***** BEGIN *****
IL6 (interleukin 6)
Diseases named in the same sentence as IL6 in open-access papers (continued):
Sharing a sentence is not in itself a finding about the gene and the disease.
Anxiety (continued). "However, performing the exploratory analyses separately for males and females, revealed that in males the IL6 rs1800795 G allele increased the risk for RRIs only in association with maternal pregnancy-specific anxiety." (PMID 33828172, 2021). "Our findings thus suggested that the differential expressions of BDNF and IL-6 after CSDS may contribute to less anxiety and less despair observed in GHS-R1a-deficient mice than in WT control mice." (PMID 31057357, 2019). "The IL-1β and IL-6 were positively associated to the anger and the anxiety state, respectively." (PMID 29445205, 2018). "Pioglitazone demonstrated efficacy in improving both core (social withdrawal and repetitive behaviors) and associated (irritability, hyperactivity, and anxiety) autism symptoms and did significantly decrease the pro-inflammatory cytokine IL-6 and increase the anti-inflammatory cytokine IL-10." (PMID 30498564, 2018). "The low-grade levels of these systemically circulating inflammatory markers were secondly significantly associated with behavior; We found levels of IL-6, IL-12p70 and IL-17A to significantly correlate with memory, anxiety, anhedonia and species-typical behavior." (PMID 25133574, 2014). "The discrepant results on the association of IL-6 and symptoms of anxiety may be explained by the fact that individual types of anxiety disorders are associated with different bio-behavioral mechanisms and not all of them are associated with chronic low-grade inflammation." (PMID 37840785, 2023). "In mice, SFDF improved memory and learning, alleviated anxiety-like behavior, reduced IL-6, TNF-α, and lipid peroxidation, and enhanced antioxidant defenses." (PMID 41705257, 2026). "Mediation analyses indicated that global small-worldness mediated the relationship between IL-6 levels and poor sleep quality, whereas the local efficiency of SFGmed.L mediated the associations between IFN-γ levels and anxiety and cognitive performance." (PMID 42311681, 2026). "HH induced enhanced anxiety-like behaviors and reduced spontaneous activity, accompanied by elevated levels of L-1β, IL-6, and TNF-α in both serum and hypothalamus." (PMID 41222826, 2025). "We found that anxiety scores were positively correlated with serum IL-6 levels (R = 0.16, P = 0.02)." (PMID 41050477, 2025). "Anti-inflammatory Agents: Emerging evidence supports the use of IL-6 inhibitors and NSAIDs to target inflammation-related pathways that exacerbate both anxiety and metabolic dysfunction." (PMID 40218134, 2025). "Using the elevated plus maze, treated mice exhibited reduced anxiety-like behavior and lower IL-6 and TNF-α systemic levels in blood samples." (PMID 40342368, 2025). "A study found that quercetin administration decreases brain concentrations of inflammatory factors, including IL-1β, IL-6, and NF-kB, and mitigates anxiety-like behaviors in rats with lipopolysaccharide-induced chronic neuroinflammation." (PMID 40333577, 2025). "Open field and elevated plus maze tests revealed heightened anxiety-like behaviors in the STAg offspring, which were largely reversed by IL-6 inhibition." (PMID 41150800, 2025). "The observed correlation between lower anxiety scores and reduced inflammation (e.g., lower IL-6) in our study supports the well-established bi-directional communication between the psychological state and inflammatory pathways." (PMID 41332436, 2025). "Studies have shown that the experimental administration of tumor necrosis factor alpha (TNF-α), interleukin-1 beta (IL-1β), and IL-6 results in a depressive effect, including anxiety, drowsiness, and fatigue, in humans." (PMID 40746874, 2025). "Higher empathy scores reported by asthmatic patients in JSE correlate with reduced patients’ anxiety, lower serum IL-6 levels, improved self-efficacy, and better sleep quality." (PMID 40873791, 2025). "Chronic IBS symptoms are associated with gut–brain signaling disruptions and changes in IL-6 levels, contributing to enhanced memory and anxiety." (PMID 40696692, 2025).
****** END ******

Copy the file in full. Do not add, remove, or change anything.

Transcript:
IL6 (interleukin 6)
Diseases named in the same sentence as IL6 in open-access papers (continued):
Sharing a sentence is not in itself a finding about the gene and the disease.
Anxiety (continued). "However, performing the exploratory analyses separately for males and females, revealed that in males the IL6 rs1800795 G allele increased the risk for RRIs only in association with maternal pregnancy-specific anxiety." (PMID 33828172, 2021). "Our findings thus suggested that the differential expressions of BDNF and IL-6 after CSDS may contribute to less anxiety and less despair observed in GHS-R1a-deficient mice than in WT control mice." (PMID 31057357, 2019). "The IL-1β and IL-6 were positively associated to the anger and the anxiety state, respectively." (PMID 29445205, 2018). "Pioglitazone demonstrated efficacy in improving both core (social withdrawal and repetitive behaviors) and associated (irritability, hyperactivity, and anxiety) autism symptoms and did significantly decrease the pro-inflammatory cytokine IL-6 and increase the anti-inflammatory cytokine IL-10." (PMID 30498564, 2018). "The low-grade levels of these systemically circulating inflammatory markers were secondly significantly associated with behavior; We found levels of IL-6, IL-12p70 and IL-17A to significantly correlate with memory, anxiety, anhedonia and species-typical behavior." (PMID 25133574, 2014). "The discrepant results on the association of IL-6 and symptoms of anxiety may be explained by the fact that individual types of anxiety disorders are associated with different bio-behavioral mechanisms and not all of them are associated with chronic low-grade inflammation." (PMID 37840785, 2023). "In mice, SFDF improved memory and learning, alleviated anxiety-like behavior, reduced IL-6, TNF-α, and lipid peroxidation, and enhanced antioxidant defenses." (PMID 41705257, 2026). "Mediation analyses indicated that global small-worldness mediated the relationship between IL-6 levels and poor sleep quality, whereas the local efficiency of SFGmed.L mediated the associations between IFN-γ levels and anxiety and cognitive performance." (PMID 42311681, 2026). "HH induced enhanced anxiety-like behaviors and reduced spontaneous activity, accompanied by elevated levels of L-1β, IL-6, and TNF-α in both serum and hypothalamus." (PMID 41222826, 2025). "We found that anxiety scores were positively correlated with serum IL-6 levels (R = 0.16, P = 0.02)." (PMID 41050477, 2025). "Anti-inflammatory Agents: Emerging evidence supports the use of IL-6 inhibitors and NSAIDs to target inflammation-related pathways that exacerbate both anxiety and metabolic dysfunction." (PMID 40218134, 2025). "Using the elevated plus maze, treated mice exhibited reduced anxiety-like behavior and lower IL-6 and TNF-α systemic levels in blood samples." (PMID 40342368, 2025). "A study found that quercetin administration decreases brain concentrations of inflammatory factors, including IL-1β, IL-6, and NF-kB, and mitigates anxiety-like behaviors in rats with lipopolysaccharide-induced chronic neuroinflammation." (PMID 40333577, 2025). "Open field and elevated plus maze tests revealed heightened anxiety-like behaviors in the STAg offspring, which were largely reversed by IL-6 inhibition." (PMID 41150800, 2025). "The observed correlation between lower anxiety scores and reduced inflammation (e.g., lower IL-6) in our study supports the well-established bi-directional communication between the psychological state and inflammatory pathways." (PMID 41332436, 2025). "Studies have shown that the experimental administration of tumor necrosis factor alpha (TNF-α), interleukin-1 beta (IL-1β), and IL-6 results in a depressive effect, including anxiety, drowsiness, and fatigue, in humans." (PMID 40746874, 2025). "Higher empathy scores reported by asthmatic patients in JSE correlate with reduced patients’ anxiety, lower serum IL-6 levels, improved self-efficacy, and better sleep quality." (PMID 40873791, 2025). "Chronic IBS symptoms are associated with gut–brain signaling disruptions and changes in IL-6 levels, contributing to enhanced memory and anxiety." (PMID 40696692, 2025).